Maono PD400X is a budget broadcast dynamic microphone that comes with a USB interface at no additional cost. For the most part it has a natural response, a little bit on the bright side with lots of air to it. The higher frequencies can be further boosted via EQ but even without it, PD400X sounds very crispy, especially for a dynamic mic. Good clarity and high output makes it an ideal choice for entry podcasting, meanwhile a direct USB connection and Maono app where you can access the settings help to further simplify the process. This mic however is sensitive to mechanical vibrations, so it’s best if you can avoid from touching it as well as slamming your desk and keyboard.
Sound & quality
Maono PD400X as a broadcast [or rather podcast] mic delivers a quality low end and bestows you with what I call a “broadcaster effect”. It does sound rich without being artificial or puffy – this is the type of voice you will often hear on radio or TV. Although it does have a bit of proximity effect too unlike for instance a more advanced Electro Voice RE20, the frequency at which it occurs is well beyond the normal vocal range so it does not color the vocals. It is the same principle as with LDC (condenser mics) that makes them so popular. In terms of comparison, it’s probably not the richest – Rode Procaster will easily sound deeper.
Maono PD400X doesn’t have any hype, it is as natural as it gets and unlike the former it doesn’t need any additional EQ, making it easier to stream or podcast from get go. Maono also offers basic EQ presets for low cut and high boost. Low cut helps reducing proximity, popping, mechanical noise and HVAC. The high boost’s main purpose is to give it even more air in order to compensate for when you are using a foam that comes with the mic. Speaking of which, the foam is somewhat bulky, it makes the mic look way bigger (in comparison to SM7B) so I wouldn’t use it by default, but it certainly does what it’s supposed to do. Still highly optional; I can easily breathe into the mic with no foam on, without any consequences, whereas my condensers would clip.
What I like about PD400X is its high sensitivity and relatively high gain, which usually isn’t the case with dynamic mics. You don’t have to be on top of it – at 5 inch distance you would still have a decent gain for your streams. The crispness of the high end paired with its high sensitivity makes it comparable to condensers but without the inherent disadvantages. I like that extra bit of brightness there, it beats the industry standard SM7B on transients and offers more clarity too, which is amazing for its price. However, while SM7B may lack a bit of punch (and by the way also require a lot of external gain), it still remains my preferred though for different reasons.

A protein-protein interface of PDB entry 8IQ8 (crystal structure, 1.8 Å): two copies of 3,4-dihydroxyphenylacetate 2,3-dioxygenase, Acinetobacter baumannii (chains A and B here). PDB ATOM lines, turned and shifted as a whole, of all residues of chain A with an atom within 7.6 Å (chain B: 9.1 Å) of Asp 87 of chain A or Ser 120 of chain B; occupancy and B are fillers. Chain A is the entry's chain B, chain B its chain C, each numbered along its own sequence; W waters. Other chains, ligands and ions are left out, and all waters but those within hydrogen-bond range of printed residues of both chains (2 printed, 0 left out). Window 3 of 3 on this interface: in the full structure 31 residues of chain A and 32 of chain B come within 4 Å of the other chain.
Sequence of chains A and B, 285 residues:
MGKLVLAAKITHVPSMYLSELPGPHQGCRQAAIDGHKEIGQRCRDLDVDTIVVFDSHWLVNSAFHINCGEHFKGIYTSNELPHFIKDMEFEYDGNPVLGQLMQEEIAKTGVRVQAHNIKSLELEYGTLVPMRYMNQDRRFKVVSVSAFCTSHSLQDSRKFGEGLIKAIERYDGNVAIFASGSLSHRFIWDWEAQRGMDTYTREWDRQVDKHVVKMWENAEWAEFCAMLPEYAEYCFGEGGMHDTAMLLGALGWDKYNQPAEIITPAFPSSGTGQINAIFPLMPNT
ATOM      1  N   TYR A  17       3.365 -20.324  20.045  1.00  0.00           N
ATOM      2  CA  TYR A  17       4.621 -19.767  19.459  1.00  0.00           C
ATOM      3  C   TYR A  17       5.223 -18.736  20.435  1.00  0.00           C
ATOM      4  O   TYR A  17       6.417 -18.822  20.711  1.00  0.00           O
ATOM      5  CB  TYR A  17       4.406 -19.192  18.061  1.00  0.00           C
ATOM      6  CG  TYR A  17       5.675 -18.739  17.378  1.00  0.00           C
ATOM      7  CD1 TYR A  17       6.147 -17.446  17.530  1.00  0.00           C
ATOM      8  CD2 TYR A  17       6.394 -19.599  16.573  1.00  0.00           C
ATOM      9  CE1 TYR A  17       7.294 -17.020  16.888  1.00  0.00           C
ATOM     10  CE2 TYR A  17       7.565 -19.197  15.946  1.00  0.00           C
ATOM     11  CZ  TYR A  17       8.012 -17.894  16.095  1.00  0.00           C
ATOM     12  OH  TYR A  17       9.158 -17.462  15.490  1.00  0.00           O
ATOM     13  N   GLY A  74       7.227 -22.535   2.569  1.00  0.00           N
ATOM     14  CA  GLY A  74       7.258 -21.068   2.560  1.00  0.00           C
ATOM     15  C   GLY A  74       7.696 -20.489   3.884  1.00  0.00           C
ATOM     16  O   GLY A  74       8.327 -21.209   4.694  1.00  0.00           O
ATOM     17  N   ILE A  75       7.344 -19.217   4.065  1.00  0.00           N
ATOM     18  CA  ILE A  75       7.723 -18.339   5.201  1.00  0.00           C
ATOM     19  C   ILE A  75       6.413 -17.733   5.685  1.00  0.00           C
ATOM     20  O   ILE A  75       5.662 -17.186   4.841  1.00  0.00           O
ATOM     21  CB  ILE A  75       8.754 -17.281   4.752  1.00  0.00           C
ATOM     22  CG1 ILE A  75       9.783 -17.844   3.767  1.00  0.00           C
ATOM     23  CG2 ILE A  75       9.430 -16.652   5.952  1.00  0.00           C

Maono PD400X is quite susceptible to mechanical noise, so in order to get the best out of your purchase you must ensure your application does not involve banging it directly as well as the things around you. If you are frequently moving around or having lots of desktop activity, such as typing, the audience will hear those thuds, bumps and keyboard strokes. It can get annoying for some – for others absolutely not crucial. If you are streaming it will largely depend on your audience. On the other hand, for podcasts where you can sit quietly and just talk, this mic can do wonders. Voiceovers is another good application that comes to mind. Simply using a boom arm will provide some noise mitigation, but there is no way to eliminate it completely.
USB interface, Maono app and features
For those who wonder about the built in USB interface, it’s actually quite good. The USB bus and RF noises are minimal. It has slightly more white noise, somewhere around 3 dB higher than a top quality dedicated USB interface that I used for testing, but that’s really nothing. This is still much better than most of the USB mics out there. Also you get an access to EQ presets, such as low cut and high boost. You can control the gain, headset volume and “in the mix” while using the direct monitor. This mic has a handy touch mute feature too that changes LED to red while on mute. In Maono app, aside from the above you can also configure a limiter and compressor. It’s useful when you occasionally scream, sneeze or burst in laughter.
Maono PD400X is an excellent value for money broadcast microphone. It does everything you would expect from an XLR mic, except there is also a USB interface with all its corresponding features. Dynamic cardioid capsule in this type of mic provides good side rejection with little proximity up close, it is also more forgiving than condensers. The digital interface provides high gain and EQ presets, and that’s all you need to start streaming. It brings the best of two worlds, getting kudos for innovation …and did I mention the price? Overall, the mic is perfectly suited for podcasting. It can handle any voice with clarity and the audio quality is ideal for the purpose. However it is susceptible to mechanical noise. Those who like to rumble are probably better off with mics that can use shock mounts.
- Reviewed at $149.99
- Excellent! - 8.9/108.9/10